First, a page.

Effects of Exercise on Anxiety and Depression Disorders: Review of Meta- Analyses and Neurobiological Mechanisms
Mirko Wegner, Ingo Helmich, Sergio Machado, Antonio E. Nardi, Oscar Arias-Carrion and Henning BuddeAffiliation:
(Henning Budde) MSH Medical School Hamburg, Am Kaiserkai 1, 20457 Hamburg, Germany.
AbstractAnxiety and depression are the most frequently diagnosed psychological diseases showing a high co-morbidity. They have a severe impact on the lives of the persons concerned. Many meta-analytical studies suggested a positive anxiolytic and depression-reducing effect of exercise programs. The aim of the present article is to synthesize metaanalyses on the effects of exercise on anxiety and depression and to describe average effect sizes. For this purpose 37 meta-analyses were included reporting 50 effect sizes for anxiety scores of 42,264 participants and depression scores of 48,207 persons. The average documented anxiolytic effect of exercise in these reviews was small, 0.34. In contrast, the effect of exercise on depression was significantly higher and at a moderate level, 0.56. Data of randomized controlled trials suggest higher sizes for the effect of exercise on anxiety and depression leading to increases up to moderate and large effects, respectively. Additionally, exercise seems to be more beneficial for patients compared to participants within a non-clinical, normal range of psychological disease. Especially for the effect of exercise on anxiety, more high quality meta-analyses of randomized controlled trials are needed. Finally, possible neurobiological explanations are suggested for the positive effect of exercise on psychological disorders like anxiety and depression.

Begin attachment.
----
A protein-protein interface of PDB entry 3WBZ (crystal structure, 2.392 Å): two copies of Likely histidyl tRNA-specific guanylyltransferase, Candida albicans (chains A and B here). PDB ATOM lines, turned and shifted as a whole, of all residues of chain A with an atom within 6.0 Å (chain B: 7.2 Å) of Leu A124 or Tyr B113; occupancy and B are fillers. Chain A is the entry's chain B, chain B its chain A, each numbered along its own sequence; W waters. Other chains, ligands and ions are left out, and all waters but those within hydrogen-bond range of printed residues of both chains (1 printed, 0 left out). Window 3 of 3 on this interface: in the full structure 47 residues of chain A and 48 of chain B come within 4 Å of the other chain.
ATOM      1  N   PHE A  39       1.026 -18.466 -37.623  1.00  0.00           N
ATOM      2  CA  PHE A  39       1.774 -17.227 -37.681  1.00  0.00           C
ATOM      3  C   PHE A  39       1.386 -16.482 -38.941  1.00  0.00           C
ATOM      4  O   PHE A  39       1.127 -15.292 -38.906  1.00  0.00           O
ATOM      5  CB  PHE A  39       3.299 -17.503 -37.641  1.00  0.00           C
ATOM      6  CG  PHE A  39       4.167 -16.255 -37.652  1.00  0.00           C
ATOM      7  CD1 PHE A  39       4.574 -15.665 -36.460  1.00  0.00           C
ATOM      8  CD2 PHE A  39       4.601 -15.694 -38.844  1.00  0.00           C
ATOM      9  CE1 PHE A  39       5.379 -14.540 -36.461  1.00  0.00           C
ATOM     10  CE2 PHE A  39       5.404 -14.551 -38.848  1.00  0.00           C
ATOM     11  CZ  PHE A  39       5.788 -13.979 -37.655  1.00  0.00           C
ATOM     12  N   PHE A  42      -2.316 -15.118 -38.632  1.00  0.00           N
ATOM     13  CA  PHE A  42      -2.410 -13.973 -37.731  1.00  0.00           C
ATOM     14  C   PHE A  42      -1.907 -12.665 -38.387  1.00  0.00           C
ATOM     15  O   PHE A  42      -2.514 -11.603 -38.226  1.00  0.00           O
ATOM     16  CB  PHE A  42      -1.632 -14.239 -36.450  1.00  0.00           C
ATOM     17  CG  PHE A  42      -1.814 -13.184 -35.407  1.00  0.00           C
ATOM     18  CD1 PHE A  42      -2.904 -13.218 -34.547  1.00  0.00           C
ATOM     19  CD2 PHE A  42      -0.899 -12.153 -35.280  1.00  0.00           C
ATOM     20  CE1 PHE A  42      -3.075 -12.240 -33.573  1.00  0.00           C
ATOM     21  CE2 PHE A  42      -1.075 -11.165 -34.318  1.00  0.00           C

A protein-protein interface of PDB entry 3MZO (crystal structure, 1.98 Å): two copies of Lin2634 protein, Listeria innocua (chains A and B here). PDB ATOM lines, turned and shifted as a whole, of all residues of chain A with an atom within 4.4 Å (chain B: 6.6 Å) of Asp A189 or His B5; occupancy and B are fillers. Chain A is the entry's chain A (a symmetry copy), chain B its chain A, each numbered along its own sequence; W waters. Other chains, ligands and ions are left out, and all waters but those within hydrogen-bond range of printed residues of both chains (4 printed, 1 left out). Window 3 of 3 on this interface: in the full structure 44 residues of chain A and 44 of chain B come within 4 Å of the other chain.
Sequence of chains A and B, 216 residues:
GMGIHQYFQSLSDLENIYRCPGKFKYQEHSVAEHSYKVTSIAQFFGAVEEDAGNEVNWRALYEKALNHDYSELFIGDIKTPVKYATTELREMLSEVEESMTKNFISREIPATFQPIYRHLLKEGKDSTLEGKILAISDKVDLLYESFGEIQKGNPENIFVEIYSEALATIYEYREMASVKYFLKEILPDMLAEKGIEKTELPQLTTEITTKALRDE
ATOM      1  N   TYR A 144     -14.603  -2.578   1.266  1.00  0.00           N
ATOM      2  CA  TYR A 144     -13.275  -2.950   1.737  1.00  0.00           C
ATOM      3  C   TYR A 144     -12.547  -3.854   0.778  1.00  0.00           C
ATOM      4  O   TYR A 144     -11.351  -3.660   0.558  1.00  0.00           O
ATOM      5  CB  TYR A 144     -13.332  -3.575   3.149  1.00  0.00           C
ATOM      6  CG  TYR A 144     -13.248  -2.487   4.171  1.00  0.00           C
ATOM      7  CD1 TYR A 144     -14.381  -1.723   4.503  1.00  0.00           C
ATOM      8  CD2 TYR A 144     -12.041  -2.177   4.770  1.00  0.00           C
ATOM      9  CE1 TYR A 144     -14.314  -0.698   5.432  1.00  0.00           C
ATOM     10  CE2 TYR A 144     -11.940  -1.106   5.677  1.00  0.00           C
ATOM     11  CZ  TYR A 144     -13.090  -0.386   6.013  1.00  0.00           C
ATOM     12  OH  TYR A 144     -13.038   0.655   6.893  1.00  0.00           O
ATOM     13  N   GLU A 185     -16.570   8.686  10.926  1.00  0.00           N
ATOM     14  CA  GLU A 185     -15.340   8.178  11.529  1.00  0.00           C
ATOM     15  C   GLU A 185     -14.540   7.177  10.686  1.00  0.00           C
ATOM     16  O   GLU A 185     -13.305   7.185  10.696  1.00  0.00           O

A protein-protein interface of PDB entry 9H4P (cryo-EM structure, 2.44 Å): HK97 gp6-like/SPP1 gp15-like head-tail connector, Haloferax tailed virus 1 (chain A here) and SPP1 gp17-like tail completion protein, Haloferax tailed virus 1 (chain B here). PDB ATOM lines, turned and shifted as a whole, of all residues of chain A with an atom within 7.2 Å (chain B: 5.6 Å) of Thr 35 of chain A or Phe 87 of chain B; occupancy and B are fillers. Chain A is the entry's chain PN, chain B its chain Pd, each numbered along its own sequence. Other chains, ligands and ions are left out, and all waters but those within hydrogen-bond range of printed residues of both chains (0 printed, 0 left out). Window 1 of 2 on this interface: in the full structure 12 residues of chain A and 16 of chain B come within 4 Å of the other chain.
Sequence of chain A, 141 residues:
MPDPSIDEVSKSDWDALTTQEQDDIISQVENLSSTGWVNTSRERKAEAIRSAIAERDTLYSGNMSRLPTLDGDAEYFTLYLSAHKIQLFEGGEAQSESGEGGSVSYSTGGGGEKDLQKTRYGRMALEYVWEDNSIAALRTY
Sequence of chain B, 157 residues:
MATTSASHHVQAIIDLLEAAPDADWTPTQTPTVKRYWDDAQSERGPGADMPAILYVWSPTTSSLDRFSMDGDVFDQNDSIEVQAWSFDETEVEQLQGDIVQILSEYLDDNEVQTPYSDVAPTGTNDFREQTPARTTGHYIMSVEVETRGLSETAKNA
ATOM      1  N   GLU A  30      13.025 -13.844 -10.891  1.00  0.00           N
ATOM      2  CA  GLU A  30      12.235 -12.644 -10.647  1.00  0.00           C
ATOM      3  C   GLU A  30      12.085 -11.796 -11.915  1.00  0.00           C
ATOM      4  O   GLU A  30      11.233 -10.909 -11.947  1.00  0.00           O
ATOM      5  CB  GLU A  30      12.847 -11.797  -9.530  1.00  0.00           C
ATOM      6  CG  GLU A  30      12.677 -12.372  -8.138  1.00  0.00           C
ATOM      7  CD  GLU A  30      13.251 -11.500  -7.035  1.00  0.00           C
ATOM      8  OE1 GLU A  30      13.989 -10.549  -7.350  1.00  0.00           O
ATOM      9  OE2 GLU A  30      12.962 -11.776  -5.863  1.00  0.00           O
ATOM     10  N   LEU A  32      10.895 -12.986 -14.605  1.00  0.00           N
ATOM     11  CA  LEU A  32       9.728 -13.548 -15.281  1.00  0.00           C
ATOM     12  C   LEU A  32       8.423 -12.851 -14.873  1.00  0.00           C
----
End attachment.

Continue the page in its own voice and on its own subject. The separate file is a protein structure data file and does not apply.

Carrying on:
Anxiety, depression, exercise, meta-analysis, mood, neurobiology.
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